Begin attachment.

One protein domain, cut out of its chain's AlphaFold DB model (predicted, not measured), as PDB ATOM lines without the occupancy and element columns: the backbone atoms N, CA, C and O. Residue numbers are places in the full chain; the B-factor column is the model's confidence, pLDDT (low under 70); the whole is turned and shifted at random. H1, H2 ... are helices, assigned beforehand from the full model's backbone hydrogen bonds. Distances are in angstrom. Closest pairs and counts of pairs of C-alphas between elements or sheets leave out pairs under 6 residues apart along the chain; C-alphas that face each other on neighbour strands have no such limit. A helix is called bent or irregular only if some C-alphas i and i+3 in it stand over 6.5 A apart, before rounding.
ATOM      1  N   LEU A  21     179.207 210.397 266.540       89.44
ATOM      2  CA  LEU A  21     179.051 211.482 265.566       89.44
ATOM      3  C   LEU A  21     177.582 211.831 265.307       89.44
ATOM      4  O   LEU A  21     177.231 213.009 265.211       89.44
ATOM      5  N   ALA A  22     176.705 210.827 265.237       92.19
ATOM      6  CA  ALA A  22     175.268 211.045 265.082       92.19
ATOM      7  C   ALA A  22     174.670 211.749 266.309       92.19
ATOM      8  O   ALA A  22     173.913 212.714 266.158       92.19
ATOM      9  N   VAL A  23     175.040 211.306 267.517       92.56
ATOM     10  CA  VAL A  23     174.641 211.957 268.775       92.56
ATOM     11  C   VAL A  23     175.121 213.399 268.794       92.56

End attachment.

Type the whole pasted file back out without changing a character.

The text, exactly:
One protein domain, cut out of its chain's AlphaFold DB model (predicted, not measured), as PDB ATOM lines without the occupancy and element columns: the backbone atoms N, CA, C and O. Residue numbers are places in the full chain; the B-factor column is the model's confidence, pLDDT (low under 70); the whole is turned and shifted at random. H1, H2 ... are helices, assigned beforehand from the full model's backbone hydrogen bonds. Distances are in angstrom. Closest pairs and counts of pairs of C-alphas between elements or sheets leave out pairs under 6 residues apart along the chain; C-alphas that face each other on neighbour strands have no such limit. A helix is called bent or irregular only if some C-alphas i and i+3 in it stand over 6.5 A apart, before rounding.
ATOM      1  N   LEU A  21     179.207 210.397 266.540       89.44
ATOM      2  CA  LEU A  21     179.051 211.482 265.566       89.44
ATOM      3  C   LEU A  21     177.582 211.831 265.307       89.44
ATOM      4  O   LEU A  21     177.231 213.009 265.211       89.44
ATOM      5  N   ALA A  22     176.705 210.827 265.237       92.19
ATOM      6  CA  ALA A  22     175.268 211.045 265.082       92.19
ATOM      7  C   ALA A  22     174.670 211.749 266.309       92.19
ATOM      8  O   ALA A  22     173.913 212.714 266.158       92.19
ATOM      9  N   VAL A  23     175.040 211.306 267.517       92.56
ATOM     10  CA  VAL A  23     174.641 211.957 268.775       92.56
ATOM     11  C   VAL A  23     175.121 213.399 268.794       92.56